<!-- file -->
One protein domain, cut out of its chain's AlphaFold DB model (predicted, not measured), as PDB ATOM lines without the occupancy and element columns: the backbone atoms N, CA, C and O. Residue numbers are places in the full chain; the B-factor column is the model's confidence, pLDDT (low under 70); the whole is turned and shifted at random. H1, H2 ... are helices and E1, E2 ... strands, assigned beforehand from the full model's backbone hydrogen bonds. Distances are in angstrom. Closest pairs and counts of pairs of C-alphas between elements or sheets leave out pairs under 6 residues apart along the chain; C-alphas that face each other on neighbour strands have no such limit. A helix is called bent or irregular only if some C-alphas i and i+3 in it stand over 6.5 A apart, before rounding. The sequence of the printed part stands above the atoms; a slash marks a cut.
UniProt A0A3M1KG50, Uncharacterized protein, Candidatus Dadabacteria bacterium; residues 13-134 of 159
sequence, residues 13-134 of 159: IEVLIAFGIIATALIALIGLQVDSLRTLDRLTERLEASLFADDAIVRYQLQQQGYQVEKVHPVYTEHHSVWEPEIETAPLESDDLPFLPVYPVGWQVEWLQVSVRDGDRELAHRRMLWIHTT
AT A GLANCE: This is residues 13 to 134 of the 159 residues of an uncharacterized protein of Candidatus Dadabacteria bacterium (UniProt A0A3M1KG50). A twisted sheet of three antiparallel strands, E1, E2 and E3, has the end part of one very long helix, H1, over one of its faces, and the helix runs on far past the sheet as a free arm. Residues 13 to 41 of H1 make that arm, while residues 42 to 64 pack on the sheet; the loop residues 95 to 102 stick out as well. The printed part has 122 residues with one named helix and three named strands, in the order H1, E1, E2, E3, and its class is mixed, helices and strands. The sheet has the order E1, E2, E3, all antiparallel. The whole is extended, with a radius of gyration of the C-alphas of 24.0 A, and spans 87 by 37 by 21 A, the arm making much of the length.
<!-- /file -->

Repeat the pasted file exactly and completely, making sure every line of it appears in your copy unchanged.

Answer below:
One protein domain, cut out of its chain's AlphaFold DB model (predicted, not measured), as PDB ATOM lines without the occupancy and element columns: the backbone atoms N, CA, C and O. Residue numbers are places in the full chain; the B-factor column is the model's confidence, pLDDT (low under 70); the whole is turned and shifted at random. H1, H2 ... are helices and E1, E2 ... strands, assigned beforehand from the full model's backbone hydrogen bonds. Distances are in angstrom. Closest pairs and counts of pairs of C-alphas between elements or sheets leave out pairs under 6 residues apart along the chain; C-alphas that face each other on neighbour strands have no such limit. A helix is called bent or irregular only if some C-alphas i and i+3 in it stand over 6.5 A apart, before rounding. The sequence of the printed part stands above the atoms; a slash marks a cut.
UniProt A0A3M1KG50, Uncharacterized protein, Candidatus Dadabacteria bacterium; residues 13-134 of 159
sequence, residues 13-134 of 159: IEVLIAFGIIATALIALIGLQVDSLRTLDRLTERLEASLFADDAIVRYQLQQQGYQVEKVHPVYTEHHSVWEPEIETAPLESDDLPFLPVYPVGWQVEWLQVSVRDGDRELAHRRMLWIHTT
AT A GLANCE: This is residues 13 to 134 of the 159 residues of an uncharacterized protein of Candidatus Dadabacteria bacterium (UniProt A0A3M1KG50). A twisted sheet of three antiparallel strands, E1, E2 and E3, has the end part of one very long helix, H1, over one of its faces, and the helix runs on far past the sheet as a free arm. Residues 13 to 41 of H1 make that arm, while residues 42 to 64 pack on the sheet; the loop residues 95 to 102 stick out as well. The printed part has 122 residues with one named helix and three named strands, in the order H1, E1, E2, E3, and its class is mixed, helices and strands. The sheet has the order E1, E2, E3, all antiparallel. The whole is extended, with a radius of gyration of the C-alphas of 24.0 A, and spans 87 by 37 by 21 A, the arm making much of the length.